What's in a name?

Daniel O’Connell was the Liberator, a peerless political activist, a lawyer, Lord Mayor of Dublin, a family man, a duellist, an M.P. and a bon viveur. Born in County Kerry in 1775, he was taken under the wing of his wealthy uncle, ‘Hunting Cap’ O’Connell, and attended exclusive schools in France. Fleeing from the violent turmoil of the revolution there he studied law in London and Dublin, enjoyed life at the expense of his uncle and formed his radical political ideas.

Image of O’Connell Bridge - What’s in a name?

Daniel O'Connell

His aim became the achievement of full and equal rights for Irish Catholics - the underclass in their own country. O’Connell’s political movements were characterised by peaceful, persuasive resistance and brilliant organisation. His personal appeal - he was handsome and a fine orator - was central to his success in achieving Catholic Emancipation in 1829. He could command a crowd of hundreds of thousands and fire them up for Ireland without a drop of blood being spilled. In contrast, but very much in keeping with the times, O’Connell answered a call to duel in 1815 and fatally wounded his challenger.

Following emancipation, the repeal of the Act of Union became O’Connell’s next great cause. The slow, desultory reaction of the London government to the horrors of the Potato Famine was ultimate proof of the need for the Irish to govern themselves. O’Connell worked tirelessly for other causes too - prison reform (having been a political prisoner himself), racism and slavery were some - and was elected to Dublin Corporation in 1841, becoming the first Catholic Lord Mayor of Dublin since 1690. In 1802, O’Connell had married his cousin Mary in secret, fearing Hunting Cap’s displeasure and indeed his worries were well founded. Mary and Daniel had a large family but were often beset by money worries as O’Connell enjoyed the finer things in life and had given up law in favour of politics. Inheriting Hunting Cap’s estate around 1825 made life a little easier. In 1847 O’Connell set off on pilgrimage to Rome. By then a widower, somewhat corpulent in body and suffering health problems, he was also greatly dispirited by the lack of progress on the Repeal issue. He died en route to Genoa on May 15th.

His last wishes were honoured - his heart was buried in Rome and his body in Ireland.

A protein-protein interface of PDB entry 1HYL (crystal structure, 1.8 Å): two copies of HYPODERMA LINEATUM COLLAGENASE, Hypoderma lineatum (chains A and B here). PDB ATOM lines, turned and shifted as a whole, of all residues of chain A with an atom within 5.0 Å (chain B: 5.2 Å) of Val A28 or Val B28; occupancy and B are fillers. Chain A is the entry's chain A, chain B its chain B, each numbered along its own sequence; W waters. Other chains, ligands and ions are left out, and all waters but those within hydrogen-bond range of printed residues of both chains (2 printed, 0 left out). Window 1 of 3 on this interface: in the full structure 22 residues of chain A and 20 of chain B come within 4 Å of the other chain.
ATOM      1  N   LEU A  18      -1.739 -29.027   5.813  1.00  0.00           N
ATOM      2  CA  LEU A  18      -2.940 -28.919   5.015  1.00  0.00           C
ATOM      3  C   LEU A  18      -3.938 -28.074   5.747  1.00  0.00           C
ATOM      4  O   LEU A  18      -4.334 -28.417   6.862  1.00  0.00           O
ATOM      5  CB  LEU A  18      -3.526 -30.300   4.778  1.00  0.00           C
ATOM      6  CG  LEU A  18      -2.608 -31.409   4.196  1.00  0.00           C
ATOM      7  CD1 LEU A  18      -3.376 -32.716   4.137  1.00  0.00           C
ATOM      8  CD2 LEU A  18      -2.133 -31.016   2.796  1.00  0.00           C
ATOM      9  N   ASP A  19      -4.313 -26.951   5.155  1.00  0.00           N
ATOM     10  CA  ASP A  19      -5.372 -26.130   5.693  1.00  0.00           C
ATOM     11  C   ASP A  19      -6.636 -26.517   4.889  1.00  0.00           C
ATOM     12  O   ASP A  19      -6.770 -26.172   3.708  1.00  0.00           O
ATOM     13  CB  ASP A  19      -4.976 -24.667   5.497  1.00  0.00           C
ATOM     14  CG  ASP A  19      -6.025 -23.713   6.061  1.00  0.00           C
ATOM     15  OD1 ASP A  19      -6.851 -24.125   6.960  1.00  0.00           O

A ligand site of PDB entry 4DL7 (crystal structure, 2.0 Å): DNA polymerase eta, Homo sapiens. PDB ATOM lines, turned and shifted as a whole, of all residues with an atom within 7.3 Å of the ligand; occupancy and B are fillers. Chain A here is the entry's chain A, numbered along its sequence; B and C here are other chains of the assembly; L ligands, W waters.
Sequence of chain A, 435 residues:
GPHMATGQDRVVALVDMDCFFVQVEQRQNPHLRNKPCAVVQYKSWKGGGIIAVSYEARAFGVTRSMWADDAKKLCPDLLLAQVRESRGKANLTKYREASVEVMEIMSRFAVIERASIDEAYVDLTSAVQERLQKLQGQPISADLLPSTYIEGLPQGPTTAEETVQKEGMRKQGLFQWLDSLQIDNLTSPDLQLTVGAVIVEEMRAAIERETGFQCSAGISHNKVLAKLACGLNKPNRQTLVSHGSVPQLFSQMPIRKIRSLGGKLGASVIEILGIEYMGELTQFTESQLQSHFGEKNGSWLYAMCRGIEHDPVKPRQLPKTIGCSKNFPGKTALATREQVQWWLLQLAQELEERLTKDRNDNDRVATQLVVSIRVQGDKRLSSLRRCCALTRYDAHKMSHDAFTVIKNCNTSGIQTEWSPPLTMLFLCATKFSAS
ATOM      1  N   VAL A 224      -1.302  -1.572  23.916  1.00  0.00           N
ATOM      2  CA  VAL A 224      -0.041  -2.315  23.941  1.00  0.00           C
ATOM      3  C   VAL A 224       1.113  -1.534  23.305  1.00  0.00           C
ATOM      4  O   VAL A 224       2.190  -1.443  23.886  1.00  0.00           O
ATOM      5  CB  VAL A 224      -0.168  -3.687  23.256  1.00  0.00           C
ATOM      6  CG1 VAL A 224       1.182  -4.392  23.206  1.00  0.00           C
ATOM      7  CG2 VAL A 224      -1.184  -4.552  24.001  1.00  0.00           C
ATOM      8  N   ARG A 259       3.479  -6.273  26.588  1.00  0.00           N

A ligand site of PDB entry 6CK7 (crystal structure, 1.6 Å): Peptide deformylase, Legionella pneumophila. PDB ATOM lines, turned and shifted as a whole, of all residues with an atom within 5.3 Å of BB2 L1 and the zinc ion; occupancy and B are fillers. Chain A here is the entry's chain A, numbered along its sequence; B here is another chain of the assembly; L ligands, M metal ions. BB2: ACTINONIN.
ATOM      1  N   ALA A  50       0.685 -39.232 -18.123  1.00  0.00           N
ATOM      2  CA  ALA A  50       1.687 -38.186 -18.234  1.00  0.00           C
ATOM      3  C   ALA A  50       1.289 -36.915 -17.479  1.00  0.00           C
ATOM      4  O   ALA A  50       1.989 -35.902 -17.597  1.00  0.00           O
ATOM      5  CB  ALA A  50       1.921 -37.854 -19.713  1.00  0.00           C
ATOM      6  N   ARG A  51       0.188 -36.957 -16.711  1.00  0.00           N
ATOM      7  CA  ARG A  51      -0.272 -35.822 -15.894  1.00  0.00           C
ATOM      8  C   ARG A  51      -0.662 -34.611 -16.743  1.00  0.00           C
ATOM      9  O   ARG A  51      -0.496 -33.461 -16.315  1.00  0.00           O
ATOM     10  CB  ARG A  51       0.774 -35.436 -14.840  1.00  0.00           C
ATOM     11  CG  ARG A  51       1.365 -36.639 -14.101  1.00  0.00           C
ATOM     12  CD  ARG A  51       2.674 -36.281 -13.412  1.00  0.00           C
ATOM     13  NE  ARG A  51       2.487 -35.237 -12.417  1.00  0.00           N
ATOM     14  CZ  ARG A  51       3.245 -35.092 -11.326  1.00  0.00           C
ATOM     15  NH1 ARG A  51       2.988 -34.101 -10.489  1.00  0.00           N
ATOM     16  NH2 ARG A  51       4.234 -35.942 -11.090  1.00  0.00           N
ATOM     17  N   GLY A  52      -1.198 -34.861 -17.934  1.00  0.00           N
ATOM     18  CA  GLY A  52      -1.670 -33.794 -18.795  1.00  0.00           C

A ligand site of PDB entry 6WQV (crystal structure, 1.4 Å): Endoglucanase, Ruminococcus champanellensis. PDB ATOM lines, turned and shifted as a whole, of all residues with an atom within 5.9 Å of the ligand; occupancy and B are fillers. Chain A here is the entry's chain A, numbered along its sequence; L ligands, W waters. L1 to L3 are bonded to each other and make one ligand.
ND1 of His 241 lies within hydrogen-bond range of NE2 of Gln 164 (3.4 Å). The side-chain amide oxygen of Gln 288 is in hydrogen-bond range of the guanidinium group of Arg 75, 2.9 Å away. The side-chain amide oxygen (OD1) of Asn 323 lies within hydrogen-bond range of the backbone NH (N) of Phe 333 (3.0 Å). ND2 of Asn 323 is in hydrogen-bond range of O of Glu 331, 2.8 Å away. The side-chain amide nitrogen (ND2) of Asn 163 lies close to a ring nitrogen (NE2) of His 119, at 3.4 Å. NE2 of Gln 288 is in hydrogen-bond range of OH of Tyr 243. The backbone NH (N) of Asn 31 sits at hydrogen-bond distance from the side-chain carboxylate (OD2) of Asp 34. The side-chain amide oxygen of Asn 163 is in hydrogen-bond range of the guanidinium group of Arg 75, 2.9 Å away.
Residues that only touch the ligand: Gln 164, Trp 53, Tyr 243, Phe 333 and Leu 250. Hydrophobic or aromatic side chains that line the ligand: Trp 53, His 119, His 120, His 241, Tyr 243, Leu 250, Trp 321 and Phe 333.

Carlisle Bridge

Hidden under the name plaque of O’Connell Bridge is a slab of Aberdeen marble inscribed ‘Carlisle Bridge, Built 1794, Rebuilt 1880’. Installed there by Dublin Port and Docks Boards, they stubbornly refused to remove it, despite Dublin Corporation claiming the right to name the newly rebuilt bridge.

The Corporation members had been quite mischievous in promoting the name O’Connell Bridge, even suggesting that it be painted on every stone and lamp post of the bridge. Then in August 1880 the Lord Mayor, with a deft swing of a champagne bottle, declared the ‘O’Connell Bridge’ officially open and the assembled crowd cheered loudly. He had won over the people and a new plaque, covering the marble one, was duly installed. So who was Carlisle, for whom this bridge was first named?

Frederick Howard, 5th Earl of Carlisle, was a quintessential English diplomat, servant of the crown and Lord Lieutenant of Ireland between 1780 and 1782.

Image of O’Connell Bridge - What’s in a name?

Frederick Howard, 5th Earl of Carlisle

His great grandfather was Arthur Capell, First Earl of Essex, who when Lord Lieutenant of Ireland from 1672 to 1677 was considered a very honest and hardworking administrator. On his mother’s side he was related to John Berkeley, co-founder of the state of New Jersey and to Lord Byron, acting as his guardian during the poet’s troublesome youth. Carlisle too was a poet and playwright and while he was described as being rigid and aloof, it was said that the balls and levees at the castle were the best in many a year. He was considered an able administrator, steering the Irish ship of state through some quiet years, though all the while alert to the threat of invasion and rebellion. His support for the building of a new bridge to the east of the old city was crucial and parliament duly granted the money. Though Frederick Howard had departed Ireland many years since, Dublin’s new bridge of 1795 was thus named the Carlisle Bridge.